Many years ago, I was a board member on an organization dedicated to reinvigorating the Dallas Arts District.  We had a vision of people walking through the district embracing what Dallas had to offer culturally with a bevy of food and wine framing the experience.  Fast forward about eight years to Savor Dallas’ Arts District Stroll, which kicked off Savor’s four day wine and food event. 

We started at the Meyerson Symphony Center then moved to the Nasher Sculpture Center with a final stop at the Crow Collection of Asian Art.  This was a packed event hosted in the nation’s largest contiguous urban arts district, and I loved the diversity of the totally packed house.  It took the “wine is for white tablecloth venues” to task and I loved it.  Granted, if you wanted to truly taste and chat with the wine makers and restaurants, you probably want to look at the other events scheduled on Friday and Saturday, but Savor Dallas made me smile with the culture, wine, food and general experience with 40 plus winemakers offering wares, a variety of spirits and some restaurants offering great food.

Hawaii, Wine and Mixing Work with Pleasure

Aloha.  I had the opportunity last week to go on a sales incentive trip to Hawaii.  I left as the snow and traffic snares piled up in Dallas and landed in paradise.  As many of you know, I head marketing for a software company for the paying gig, so it’s fun when my passion for wine and job collide.

Because the sales team worked their collective butts off to get to Maui, this trip needed to be special.  I learned early about the sacrifices that spouses/significant others and families make for deals to get done.  And wine was going to be a significant part of the experience.

I needed to find the perfect balance of “off the beaten path” wines that would satisfy palates from around the globe at a cost that wasn’t too outlandish, but certainly didn’t taste that way.  Here’s what I chose – Iet me know how you think I did….

 I learned a few lessons along the way:

  • Avoid “porn star martinis” at all cost.  Trust me.
  • A 7:00 a.m. excursion will not attract the masses.  Three out of 14 actually showed for the ATV trip.
  • Speaking of ATV tours, do not try to overachieve or you may come dangerously close to tipping the vehicle.
  • Do not try to out dance a dance troupe, even if you were in one in your younger years.
  • Every party has a tipping point moment, try to identify that before it happens.

I hope my co-workers had as much of an amazing time as I did.



Minibar Launches in Dallas: The App Bringing Alcohol Your Way in a Zap

I usually do not wax poetic about another wine, spirits or beer related app.  I was recently introduced to Minibar, an experience that could easily be the most ingenious and dangerous app ever introducing to wine, spirits and beer loving consumers.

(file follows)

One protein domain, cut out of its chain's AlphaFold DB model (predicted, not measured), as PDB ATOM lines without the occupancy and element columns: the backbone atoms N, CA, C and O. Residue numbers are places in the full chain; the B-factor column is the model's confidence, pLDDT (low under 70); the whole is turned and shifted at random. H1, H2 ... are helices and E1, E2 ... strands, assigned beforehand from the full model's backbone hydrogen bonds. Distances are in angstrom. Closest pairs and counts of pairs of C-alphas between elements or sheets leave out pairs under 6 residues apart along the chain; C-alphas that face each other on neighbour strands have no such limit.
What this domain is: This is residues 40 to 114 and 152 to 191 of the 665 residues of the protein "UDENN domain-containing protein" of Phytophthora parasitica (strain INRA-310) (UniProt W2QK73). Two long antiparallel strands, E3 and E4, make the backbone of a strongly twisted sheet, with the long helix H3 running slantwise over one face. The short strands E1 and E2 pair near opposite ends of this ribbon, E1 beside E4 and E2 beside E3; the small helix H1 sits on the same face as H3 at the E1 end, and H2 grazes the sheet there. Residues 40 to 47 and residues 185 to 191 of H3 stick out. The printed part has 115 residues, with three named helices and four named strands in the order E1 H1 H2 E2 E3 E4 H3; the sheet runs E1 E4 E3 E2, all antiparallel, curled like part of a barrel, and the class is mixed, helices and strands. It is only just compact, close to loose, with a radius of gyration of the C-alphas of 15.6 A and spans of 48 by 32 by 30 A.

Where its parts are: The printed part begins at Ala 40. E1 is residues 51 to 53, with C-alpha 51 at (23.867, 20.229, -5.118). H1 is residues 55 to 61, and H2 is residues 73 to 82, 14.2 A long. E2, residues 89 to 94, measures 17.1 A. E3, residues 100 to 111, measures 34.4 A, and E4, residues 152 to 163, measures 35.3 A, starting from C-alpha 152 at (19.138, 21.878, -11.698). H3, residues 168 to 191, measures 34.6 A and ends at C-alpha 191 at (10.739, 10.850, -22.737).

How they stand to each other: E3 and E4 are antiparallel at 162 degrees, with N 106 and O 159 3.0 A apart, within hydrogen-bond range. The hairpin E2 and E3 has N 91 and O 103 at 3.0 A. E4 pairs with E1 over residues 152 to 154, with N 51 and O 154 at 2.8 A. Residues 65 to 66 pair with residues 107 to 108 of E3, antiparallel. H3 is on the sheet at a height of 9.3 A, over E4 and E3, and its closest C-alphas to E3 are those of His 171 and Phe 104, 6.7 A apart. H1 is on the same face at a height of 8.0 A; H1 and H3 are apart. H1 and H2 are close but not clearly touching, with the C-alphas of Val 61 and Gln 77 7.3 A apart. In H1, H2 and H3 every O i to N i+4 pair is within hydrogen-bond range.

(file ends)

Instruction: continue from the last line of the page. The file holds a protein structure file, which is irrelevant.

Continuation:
Minibar launched in Dallas on December 9th and the folks there gave me a $20 credit to try the experience.  The holidays got in the way, so it was actually December 27 when I downloaded the app, checked out the inventory and ordered my bottle of Domaine Carneros by Tattinger.  It took about 2 minutes to download from the app store (available on IOS, Android and the web); plug in my information including age (ID is checked for some and a $20 restocking fee is charged for those who cannot confirm being over 21) and credit card and then search the inventory available from the wine, spirits and beer local vendor partnered with Minibar near my location.  The service is free (you just tip the delivery person who is sourced by the local vendor).  Thirty seven minutes later and the bottle was at my door.  I had a $20 credit and probably put another $14 which included tip. The service also offers pairing recommendations, cocktail recipes, mixers and bar supplies – it’s truly one stop shopping in the palm of your hand.

The company started out of New York in February 2014.  After the completion of a $1.8 million round of financing, the service is available in New York, Dallas, San Francisco, Chicago and New Jersey.  And the folks at Minibar tell me there are many more to come.  The company was founded by two successful corporate business women with direct to consumer experience.  Co-founders Lara Crystal and Lindsey Andrews worked for successful businesses like Rent the Runway and FreshDirect.  They realized that almost every other service was available to consumers, with the exception of the trip to your local liquor store.

It truly is the perfect app for those on the go; those who want to restock their bars but have little time as well as those who are currently in celebration mode and should not venture out to the liquor store.  From app store to your door in less than an hour, Minibar truly breaks down the last delivery frontier from your friendly neighborhood liquor store.

Twas the Night Before …. A December to Remember? Maybe?

‘Twas the Christmas season and all through the abode, my liver was working overtime to keep up with the load.  Much to my delighted eye did appear, some of the best wines that I’ve seen all year. 

Come Dom, Come Schramsberg, Come Pierre Peters. Come Charles Heidsieck.  As far as the eye can see, there are full tables of delicious bubbly. 

Come Clos Pegase.  Come 24 Vineyards.  Come Terra Valentine.  Come Coquerel. Come Barnett.  Come Caymus Select.  Come Quilceda Creek.  Come Larkmead. Come Tercero.  But I’m not done yet.

The bubbles have sparkled, the magnums shone bright.  The posts have been many – each and every night.  Merry Christmas to all, and in the next year, the added bulge I will fight.